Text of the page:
Jacob was surrounded by baseball fever all of his life. While playing for his father at Burlington-Edison as a high school senior, he was named the Skagit Valley Herald’s 2006 player of the year as well as to the first-team Washington All-State and All-Northwest League after a respectable 7-2 record with a 1.22 ERA and three saves. In 63 innings of work, Clem struck out 70 batters. He was equally impressive at the plate with a .354 batting average, five home runs and 26 RBI. While still in high school, Jacob led his summer league Burlington Sox to the league, district, state and regional titles. He was selected as the MVP of the state American Legion tournament and the American Legion Division I Player of the Year after going 10-1 on the mound, while batting .421 with 22 doubles, five homers and 43 RBI. Clem redshirted his first season at the University of Washington and played summer ball for the Bellingham Bells, a city deeply entrenched in a long baseball tradition along with an eager and loyal following in the Pacific Northwest.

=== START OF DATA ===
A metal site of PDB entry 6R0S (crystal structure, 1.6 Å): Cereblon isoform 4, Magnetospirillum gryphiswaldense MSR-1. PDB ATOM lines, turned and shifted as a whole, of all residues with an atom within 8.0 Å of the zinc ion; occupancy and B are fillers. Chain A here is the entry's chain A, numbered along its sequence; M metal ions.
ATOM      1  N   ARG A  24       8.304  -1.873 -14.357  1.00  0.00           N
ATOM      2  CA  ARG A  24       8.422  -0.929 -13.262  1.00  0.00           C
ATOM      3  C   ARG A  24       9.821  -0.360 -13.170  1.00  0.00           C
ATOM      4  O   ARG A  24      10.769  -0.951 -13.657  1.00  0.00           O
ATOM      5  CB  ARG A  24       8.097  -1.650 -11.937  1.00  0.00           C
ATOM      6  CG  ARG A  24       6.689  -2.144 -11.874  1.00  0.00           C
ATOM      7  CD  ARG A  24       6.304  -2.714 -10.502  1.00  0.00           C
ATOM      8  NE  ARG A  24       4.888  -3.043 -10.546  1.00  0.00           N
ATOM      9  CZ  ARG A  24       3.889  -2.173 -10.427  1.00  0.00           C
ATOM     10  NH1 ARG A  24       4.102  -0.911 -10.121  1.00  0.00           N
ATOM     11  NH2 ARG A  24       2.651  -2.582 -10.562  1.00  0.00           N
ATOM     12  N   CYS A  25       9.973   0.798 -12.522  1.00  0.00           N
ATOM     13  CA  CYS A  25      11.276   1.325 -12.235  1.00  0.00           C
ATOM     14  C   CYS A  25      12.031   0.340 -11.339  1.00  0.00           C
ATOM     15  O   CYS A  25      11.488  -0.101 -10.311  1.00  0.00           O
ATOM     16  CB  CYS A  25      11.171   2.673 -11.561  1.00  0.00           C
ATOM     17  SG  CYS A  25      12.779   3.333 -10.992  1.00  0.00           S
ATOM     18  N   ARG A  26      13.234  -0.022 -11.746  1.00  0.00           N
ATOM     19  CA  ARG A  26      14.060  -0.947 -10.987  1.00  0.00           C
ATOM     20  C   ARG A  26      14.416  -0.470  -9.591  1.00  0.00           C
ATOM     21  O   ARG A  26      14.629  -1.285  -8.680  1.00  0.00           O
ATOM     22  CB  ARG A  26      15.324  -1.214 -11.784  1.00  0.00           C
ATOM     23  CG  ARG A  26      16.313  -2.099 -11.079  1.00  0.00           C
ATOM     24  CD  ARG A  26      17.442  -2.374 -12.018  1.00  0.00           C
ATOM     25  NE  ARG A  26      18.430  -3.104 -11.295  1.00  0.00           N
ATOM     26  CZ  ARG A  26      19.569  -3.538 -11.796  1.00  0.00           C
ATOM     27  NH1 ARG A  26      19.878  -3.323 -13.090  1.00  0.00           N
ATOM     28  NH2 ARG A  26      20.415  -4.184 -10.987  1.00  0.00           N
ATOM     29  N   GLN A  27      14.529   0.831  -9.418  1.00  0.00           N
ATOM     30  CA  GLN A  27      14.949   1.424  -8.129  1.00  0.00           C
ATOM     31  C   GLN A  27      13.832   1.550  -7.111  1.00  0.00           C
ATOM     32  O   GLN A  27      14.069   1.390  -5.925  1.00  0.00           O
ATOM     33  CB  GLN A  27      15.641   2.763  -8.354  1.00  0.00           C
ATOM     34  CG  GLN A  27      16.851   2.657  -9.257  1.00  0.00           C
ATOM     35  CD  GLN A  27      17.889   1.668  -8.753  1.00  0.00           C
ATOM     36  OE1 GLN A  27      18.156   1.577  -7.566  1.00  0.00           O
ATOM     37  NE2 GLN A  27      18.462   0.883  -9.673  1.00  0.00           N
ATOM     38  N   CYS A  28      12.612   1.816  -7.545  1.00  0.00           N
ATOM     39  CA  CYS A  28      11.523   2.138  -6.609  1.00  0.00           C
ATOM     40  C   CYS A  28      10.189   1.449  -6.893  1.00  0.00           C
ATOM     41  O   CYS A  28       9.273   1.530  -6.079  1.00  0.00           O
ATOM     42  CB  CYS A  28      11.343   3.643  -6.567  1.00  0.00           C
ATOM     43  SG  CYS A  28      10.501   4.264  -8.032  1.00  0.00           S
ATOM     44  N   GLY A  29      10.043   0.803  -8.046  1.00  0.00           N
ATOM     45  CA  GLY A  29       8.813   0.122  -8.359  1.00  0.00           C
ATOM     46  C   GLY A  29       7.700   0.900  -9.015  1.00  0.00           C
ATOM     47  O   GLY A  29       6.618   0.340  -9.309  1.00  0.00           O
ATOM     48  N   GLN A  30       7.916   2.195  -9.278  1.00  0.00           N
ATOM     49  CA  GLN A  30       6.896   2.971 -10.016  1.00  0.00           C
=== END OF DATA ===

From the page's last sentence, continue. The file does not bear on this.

From 1973 through 1976, the Bellingham team was an affiliate for the Los Angeles Dodgers, and later from 1977 through 1994 became the minor league affiliate of the Seattle Mariners. During this time, the squad was called the Bellingham Mariners, or “Baby M’s.” Perhaps the franchise’s most notable claim to fame came in 1987 when Ken Griffey Jr. hit his first professional home run wearing a Bellingham uniform. Other names that have come through Bellingham include Edgar Martinez, Omar Vizquel, Raul Ibanez, Dave Valle, Bud Black, Derek Lowe, Joe Nathan, Russ Ortiz, Mike Scioscia, Rick Sutcliffe and Mark Langston. Bellingham was the San Francisco Giants affiliate in 1995 and 1996 before eventually becoming the permanent home to the West Coast League Summer Collegiate Bellingham Bells with strong ties to Major Leaguers Jamie Moyer and Dave Valle. While playing for the University of Washington, Jacob Clem spent his summers in California with the Palm Springs Power and in Oregon with the Bend Elks. After a season-ending injury in 2008, the right-handed pitcher came back strong during his 2009 campaign. He was named Academic All-Pac-10 Honorable Mention after not allowing an earned run in seven of nine pitching appearances. Clem took it to the next level during his junior year by making 30 relief appearances and earning All-Pac-10 Honorable Mention as a result of stifling Pac-10 opponents to a .211 batting average (second-lowest in the league) and posting a 3.14 ERA (fourth-best in the conference). As a senior, he demonstrated outstanding command by walking only 15 while striking out 45 batters (averaging 5.42 strike outs per nine innings pitched). Jacob graduated in 2011 with a Husky career 3.86 ERA and an 8-10 record. Clem recently signed a professional baseball contract with the Independent Frontier League Traverse City Beach Bums. Director of Baseball Operations Jason Wuerfel is optimistic that his new pitcher will make a major impact in the East Division of the Frontier League. He said, “Clem is a big, strong, versatile righty that could help us in a lot of different roles. He was one of the Pac-10’s top closers his junior season, but also excelled as a starting pitcher his senior year. He went down to Australia this off-season and pitched at their highest level of baseball, facing a lot of current Double-A and Triple-A prospects. With that experience under his belt, he has the chance to be one of the top rookie pitchers…” As a former Minor League pitcher for the New York Mets and Houston Astros organization manager, Beach Bum pitching coach and manager Gregg Langbehn realizes the importance of a strong pitching staff more than most. He has been working particularly hard this off-season with Director of Baseball Operations Jason Wuerfel to sign as many pitchers for spring camp as possible. He may have just found his diamond in the rough with the signing of Jacob Clem. Despite Nostradamus’ dim prediction for 2012, the Washington state native and Perth Heat unheralded hero has aligned himself in a very good position to get the recognition he so wholeheartedly deserves with a future MLB contract.